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 FT68000 - 68k similar core 
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Joined: Sat Feb 02, 2013 9:40 am
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Location: Canada
Another project has been started that’s based around the 68k’s instruction set. It’s hoped to be able to use slightly modified tools for the 68k. The instruction set is almost identical, but the core’s little endian rather than big endian. It also supports high-speed task switching and vectoring to tasks rather than jumping to interrupt processing routines. One of the issues with the 68k is it’s slow task switch / interrupt response time. This core makes it fast taking only a handful of clock cycles to switch tasks.
It’s estimated to run up to about 85MHz in an -1 Artix7 FPGA. It also typically uses fewer clock cycles than the 68k in order to execute instructions. The core is a hard-coded state machine and not micro-coded.
http://github.com/robfinch/Cores/blob/master/FT68000/trunk/rtl/verilog/FT68000.v

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Robert Finch http://www.finitron.ca


Tue Jan 31, 2017 11:44 am
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A little-endian 68K?!! I love it!! :D So much more sensible.

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Tue Jan 31, 2017 2:34 pm
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Wow - a CISC! That's going to be a lot of work, surely?


Tue Jan 31, 2017 4:19 pm
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2017/01/31
Yes, a lot (maybe too much) work. But if it can be made to work well enough for it’s intended purpose then that’s okay. It has to be able to move 32 bit values around to memory mapped I/O. FT68000 has a simpler to debug non-overlapped pipeline, but the instruction decode is a lot more complex than a RISC machine.

It was shelved in the past for fear of the amount of effort to validate everything. It was first coded about 2008, so it’s a project that’s been resurrected. The hope is that existing tools for the 68k can be used to validate and make use of the core.

A 32 bit processor (32 bit data bus) with a Windows based toolset available was desired. I’d like to put together a music machine with multiple cores (MCMM – multi-core music machine) and sound generators for each core. A couple of 32 bit machines were reviewed which were on the order of 3,000 LUTs. The larger project may end up using something like RISC-V cores or DSD7. But for now using the FT68000 is being explored.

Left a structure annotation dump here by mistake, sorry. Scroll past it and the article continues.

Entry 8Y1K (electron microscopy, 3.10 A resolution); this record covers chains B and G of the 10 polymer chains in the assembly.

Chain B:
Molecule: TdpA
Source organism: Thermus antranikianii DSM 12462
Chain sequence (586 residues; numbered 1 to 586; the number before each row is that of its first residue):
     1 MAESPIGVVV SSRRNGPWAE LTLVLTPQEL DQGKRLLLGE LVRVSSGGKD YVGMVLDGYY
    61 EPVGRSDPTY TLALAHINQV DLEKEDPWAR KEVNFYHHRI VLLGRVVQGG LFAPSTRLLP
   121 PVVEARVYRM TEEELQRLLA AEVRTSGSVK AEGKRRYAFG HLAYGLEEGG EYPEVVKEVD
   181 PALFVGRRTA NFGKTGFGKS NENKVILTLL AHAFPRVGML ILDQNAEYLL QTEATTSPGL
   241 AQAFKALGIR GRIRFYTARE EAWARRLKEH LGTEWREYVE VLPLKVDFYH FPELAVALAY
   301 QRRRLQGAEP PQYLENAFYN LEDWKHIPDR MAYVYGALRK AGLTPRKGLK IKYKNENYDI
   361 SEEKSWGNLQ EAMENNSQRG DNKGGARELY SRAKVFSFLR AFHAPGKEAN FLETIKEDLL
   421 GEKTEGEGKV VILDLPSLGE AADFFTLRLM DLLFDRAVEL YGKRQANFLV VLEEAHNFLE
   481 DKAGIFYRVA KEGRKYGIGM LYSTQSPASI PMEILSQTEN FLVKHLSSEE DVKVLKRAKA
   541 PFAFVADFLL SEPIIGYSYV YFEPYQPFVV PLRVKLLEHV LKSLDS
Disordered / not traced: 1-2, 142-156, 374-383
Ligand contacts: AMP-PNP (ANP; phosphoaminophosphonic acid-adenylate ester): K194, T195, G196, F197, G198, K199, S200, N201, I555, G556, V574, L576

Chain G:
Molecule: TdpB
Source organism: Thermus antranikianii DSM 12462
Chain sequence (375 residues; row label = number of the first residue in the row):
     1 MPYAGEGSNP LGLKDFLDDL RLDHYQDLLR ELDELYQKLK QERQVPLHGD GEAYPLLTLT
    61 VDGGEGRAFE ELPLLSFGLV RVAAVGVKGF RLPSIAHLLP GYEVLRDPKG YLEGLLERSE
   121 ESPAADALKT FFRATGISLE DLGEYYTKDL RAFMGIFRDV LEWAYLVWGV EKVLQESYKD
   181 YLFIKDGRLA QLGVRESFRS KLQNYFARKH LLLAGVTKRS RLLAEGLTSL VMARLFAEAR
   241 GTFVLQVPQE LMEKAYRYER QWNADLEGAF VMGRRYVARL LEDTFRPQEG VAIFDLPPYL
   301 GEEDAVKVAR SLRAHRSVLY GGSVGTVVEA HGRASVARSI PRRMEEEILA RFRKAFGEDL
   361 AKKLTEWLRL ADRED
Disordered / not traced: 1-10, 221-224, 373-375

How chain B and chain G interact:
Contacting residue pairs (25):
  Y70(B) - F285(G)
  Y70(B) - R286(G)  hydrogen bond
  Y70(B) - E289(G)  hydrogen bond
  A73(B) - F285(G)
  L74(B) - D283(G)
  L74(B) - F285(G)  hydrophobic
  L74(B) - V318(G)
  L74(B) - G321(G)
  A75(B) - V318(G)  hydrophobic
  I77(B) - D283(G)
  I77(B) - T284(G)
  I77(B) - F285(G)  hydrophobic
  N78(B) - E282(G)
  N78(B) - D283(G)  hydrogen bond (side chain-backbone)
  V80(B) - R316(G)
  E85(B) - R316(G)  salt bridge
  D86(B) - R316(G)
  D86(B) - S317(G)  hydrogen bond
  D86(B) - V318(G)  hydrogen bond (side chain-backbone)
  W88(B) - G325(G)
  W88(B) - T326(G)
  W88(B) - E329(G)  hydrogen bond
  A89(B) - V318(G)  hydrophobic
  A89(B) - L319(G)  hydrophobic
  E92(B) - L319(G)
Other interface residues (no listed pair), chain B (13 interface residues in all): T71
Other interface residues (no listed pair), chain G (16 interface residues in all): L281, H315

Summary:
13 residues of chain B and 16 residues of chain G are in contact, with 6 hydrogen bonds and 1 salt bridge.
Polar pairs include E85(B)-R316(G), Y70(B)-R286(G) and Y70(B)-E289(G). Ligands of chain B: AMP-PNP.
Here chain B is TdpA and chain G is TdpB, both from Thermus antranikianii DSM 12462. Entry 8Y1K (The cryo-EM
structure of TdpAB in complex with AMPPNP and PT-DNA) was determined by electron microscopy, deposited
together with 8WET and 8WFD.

The biggest issue is getting software for the core to work. A 68k ‘C’ compiler that outputs assembler code should work.

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Tue Jan 31, 2017 7:33 pm
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Certainly sounds interesting! Having a validation suite would be a big help.


Tue Jan 31, 2017 7:38 pm
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robfinch wrote:
The hope is that existing tools for the 68k can be used to validate and make use of the core. [...] A 68k ‘C’ compiler that outputs assembler code should work.

So, if you supply your own assembler then you're OK. But besides the compiler are there other tools you could adapt to your purpose?

BTW have you considered targeting the Coldfire (68K subset) instruction set instead? Betcha it'd save you a lot of work, and have minimal downside.
https://en.wikipedia.org/wiki/Freescale_ColdFire

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Wed Feb 01, 2017 2:01 am
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Quote:
BTW have you considered targeting the Coldfire (68K subset) instruction set instead? Betcha it'd save you a lot of work, and have minimal downside.
https://en.wikipedia.org/wiki/Freescale_ColdFire


I probably will end up working with a subset of the core's capabilities which would probably happen to be something like the ColdFire core. It's NXP's Coldfire now.
It's a good idea, but I wrote the core already to support the full instruction set.
It's too bad one can't purchase IP cores for single use like one can purchase chips.

2017/02/01

A 68k assembler was modified to work with FT68k. A eight core system was setup with an on chip network.
The following test program has virtually no chance of working. It turns on the LEDs onboard. Complicated by the fact the core is working through a network controller.
Anyway I'm going to try it as a first test.

Code:
NOCC       EQU       0xFFD80000
NOCC_PKTLO     EQU       0x00
NOCC_PKTMID    EQU       0x04
NOCC_PKTHI     EQU       0x08
NOCC_TXPULSE   EQU       0x18
NOCC_STAT      EQU       0x1C

   code
   org      0xFFFC0000
cold_start:
   move.l   #0x3FFC,A7      ; setup stack pointer
   move.l   #0x0000001F,d2   ; select write cycle to main system
   move.l   #0xFFDC0600,d1   ; LEDs address
   moveq.l   #127,d0                   ; LEDs data
   jsr      xmitPacket
cs1:
   bra.s   cs1

;---------------------------------------------------------------------------
;---------------------------------------------------------------------------

xmitPacket:
   move.l      d7,-(a7)
   move.l      a0,-(a7)
  ; first wait until the transmitter isn't busy
   move.l      #NOCC,a0
xmtP1:
   move.l      NOCC_STAT,d7
   and.w      #0x8000,d7   ; bit 15 is xmit status
   bne.s      xmtP1
   ; Now transmit packet
   move.l      NOCC_PKTHI(a0),d2   ; set high order packet word (control)
   move.l      NOCC_PKTMID(a0),d1   ; set middle packet word (address)
   move.l      NOCC_PKTLO(a0),d0   ; and set low order packet word (data)
   clr.l      NOCC_TXPULSE(a0)   ; and send the packet
   move.l      (a7)+,a0
   move.l      (a7)+,d7
   rts

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Thu Feb 02, 2017 7:08 am
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2017/02/03
Well it didn’t work at all. So I’ve decided to use the DSD core instead, something that’s at least partially working.

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Robert Finch http://www.finitron.ca


Sun Feb 05, 2017 12:47 am